32rollandrock

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Last edited:

Acct2000

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It will only create sympathy for her and make her election as president even more likely.

Since Watergate, most special prosecutions have just carried out the prosecutor's political agenda whether it was Republican's attacking Clinton or Democrats attacking Reagan's cabinet.

I'm not a fan of special prosecutors and hope it doesn't happen.
 

Acct2000

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I don't even want to get into the self-righteous preening and posturing posed by the outraged prosecutors who all secretly hope to create the next Watergate. Sigh.
 

SG_67

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It would create sympathy for her if people had true affection for her.

Aside from her last name, she has none of the charm and personality of her husband which time and time again, saved him in terms of public opinion.

To paraphrase Lloyd Bensten: "Hillary, you're no Bill."
 

Acct2000

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A brutish special prosecutor (is there any other kind) will generate sympathy no matter who the victim is.

Besides, if there is a real crime here above and beyond questionable security practices (a REAL crime, not something on page 993 of a 3000 page law that is so obscure that someone is obviously interpreting it in the most self-serving way possible), it's not obvious to me.

I'm no fan of Hillary, but this will not work out well for those who try to spring this on her.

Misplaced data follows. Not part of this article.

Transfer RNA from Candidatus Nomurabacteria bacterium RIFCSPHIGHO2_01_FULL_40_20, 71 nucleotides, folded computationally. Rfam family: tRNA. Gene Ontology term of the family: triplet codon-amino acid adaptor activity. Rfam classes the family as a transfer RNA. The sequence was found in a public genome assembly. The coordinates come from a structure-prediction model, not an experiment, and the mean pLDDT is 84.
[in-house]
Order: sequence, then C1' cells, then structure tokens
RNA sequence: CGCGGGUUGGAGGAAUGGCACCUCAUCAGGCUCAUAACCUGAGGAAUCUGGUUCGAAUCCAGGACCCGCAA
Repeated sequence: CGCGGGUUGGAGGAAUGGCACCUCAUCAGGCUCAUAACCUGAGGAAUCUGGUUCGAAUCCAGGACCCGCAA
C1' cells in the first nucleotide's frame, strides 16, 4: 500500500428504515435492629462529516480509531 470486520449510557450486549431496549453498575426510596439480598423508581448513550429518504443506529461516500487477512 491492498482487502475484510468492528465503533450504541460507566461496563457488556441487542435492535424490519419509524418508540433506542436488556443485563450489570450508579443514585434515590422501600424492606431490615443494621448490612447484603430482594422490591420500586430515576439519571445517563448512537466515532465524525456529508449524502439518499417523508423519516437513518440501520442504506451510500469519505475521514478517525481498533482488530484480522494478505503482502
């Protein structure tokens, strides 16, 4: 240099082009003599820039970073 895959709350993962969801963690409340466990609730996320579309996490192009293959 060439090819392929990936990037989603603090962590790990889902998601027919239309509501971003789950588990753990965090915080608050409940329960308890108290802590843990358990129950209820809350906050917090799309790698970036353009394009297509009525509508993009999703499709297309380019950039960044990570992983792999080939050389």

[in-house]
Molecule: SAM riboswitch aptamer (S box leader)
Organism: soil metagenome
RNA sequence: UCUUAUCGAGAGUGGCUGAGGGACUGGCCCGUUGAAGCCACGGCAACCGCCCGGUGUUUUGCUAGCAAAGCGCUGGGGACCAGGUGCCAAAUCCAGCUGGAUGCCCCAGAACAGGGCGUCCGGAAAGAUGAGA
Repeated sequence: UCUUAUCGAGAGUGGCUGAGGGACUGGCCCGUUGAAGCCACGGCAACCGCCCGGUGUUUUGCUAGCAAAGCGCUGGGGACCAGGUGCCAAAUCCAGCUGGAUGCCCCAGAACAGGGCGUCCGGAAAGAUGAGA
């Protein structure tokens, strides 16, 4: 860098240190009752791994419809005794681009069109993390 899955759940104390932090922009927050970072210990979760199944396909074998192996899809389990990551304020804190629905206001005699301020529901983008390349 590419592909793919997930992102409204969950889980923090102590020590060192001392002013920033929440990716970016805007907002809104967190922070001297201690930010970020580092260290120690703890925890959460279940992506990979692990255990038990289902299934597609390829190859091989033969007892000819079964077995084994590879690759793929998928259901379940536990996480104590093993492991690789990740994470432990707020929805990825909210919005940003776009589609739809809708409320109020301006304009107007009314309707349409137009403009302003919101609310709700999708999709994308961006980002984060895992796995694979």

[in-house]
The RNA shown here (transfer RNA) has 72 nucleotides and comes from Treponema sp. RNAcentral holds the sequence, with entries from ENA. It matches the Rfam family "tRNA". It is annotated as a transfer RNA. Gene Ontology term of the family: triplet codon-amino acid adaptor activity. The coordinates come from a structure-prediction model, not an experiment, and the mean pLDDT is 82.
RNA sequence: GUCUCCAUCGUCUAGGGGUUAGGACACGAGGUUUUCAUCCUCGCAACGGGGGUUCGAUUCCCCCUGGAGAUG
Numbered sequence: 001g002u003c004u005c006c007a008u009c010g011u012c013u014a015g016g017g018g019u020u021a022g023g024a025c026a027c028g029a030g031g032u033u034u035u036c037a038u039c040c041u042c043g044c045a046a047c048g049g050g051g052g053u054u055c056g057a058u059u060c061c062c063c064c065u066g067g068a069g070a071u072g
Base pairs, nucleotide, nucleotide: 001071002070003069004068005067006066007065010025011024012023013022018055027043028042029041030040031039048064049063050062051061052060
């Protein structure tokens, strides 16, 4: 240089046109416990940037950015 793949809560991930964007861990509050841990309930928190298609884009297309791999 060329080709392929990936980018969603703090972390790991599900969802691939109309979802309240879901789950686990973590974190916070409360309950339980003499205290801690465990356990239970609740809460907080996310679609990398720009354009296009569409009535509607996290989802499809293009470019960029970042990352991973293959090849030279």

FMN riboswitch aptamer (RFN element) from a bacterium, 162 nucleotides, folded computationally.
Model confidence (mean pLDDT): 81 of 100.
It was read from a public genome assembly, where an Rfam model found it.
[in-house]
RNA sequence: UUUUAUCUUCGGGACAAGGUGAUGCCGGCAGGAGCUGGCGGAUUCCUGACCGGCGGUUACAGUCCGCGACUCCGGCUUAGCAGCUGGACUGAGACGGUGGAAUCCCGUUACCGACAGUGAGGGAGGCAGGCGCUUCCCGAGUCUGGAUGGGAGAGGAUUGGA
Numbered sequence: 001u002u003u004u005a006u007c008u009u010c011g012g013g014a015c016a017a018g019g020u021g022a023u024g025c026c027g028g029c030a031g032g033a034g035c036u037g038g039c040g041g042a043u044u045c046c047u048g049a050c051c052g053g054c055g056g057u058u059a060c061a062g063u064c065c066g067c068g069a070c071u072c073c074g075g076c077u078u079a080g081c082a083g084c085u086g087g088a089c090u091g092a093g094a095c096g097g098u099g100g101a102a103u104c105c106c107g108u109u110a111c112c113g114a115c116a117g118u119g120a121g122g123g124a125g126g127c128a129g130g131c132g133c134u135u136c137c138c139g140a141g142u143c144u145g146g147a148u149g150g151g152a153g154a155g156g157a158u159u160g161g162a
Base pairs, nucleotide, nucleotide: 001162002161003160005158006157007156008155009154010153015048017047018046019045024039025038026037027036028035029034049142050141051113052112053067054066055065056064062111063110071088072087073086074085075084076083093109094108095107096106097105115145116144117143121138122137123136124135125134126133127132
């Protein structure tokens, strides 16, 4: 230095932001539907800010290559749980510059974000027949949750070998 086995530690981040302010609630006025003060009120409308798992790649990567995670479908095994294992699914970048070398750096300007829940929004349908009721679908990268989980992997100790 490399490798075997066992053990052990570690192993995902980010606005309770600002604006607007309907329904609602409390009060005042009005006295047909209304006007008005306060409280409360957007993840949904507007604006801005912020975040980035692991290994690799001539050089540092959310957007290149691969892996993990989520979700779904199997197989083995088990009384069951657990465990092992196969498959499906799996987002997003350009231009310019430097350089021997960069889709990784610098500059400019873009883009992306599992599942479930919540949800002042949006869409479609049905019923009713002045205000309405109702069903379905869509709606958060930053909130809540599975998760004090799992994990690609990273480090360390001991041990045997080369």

Hillary is far more sympathetic to most non-tea party people than any of the tea party champions. Most of the tea party champions could use a real course in public relations. They mostly come off like the Pharisees in the bible even when they have a valid point (which is not always, no matter how self-righteously they posture.)
 

SG_67

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^ I'm not a tea party type.

I'm simply stating an opinion widely shared by many and part of her public character, or at least perception of it.

She is incredibly awkward as a campaigner and though sympathetic to some, I doubt she is so widely.

The fact is people just don't trust her, or at best have reservations about trusting her.

I, for one, am very curious as to why someone within the national command chain opted to channel all of her emails through a server located in the basement of her private residence. All of the product of her official office is public record and as such, property of the people.

I'm further curious as to why this was never detected or questioned by anyone in the administration. I wonder how people would be treating this were it revealed that all of Dick Cheney's official emails were locked away in a server in his home and then erased without public scrutiny.
 

32rollandrock

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I don't give a rip about the politics of it. I just want to get to the bottom of it, and I fear that won't be possible absent a special prosecutor.If Hillary Clinton broke the law, she should be treated like anyone else and face the music in a court of law.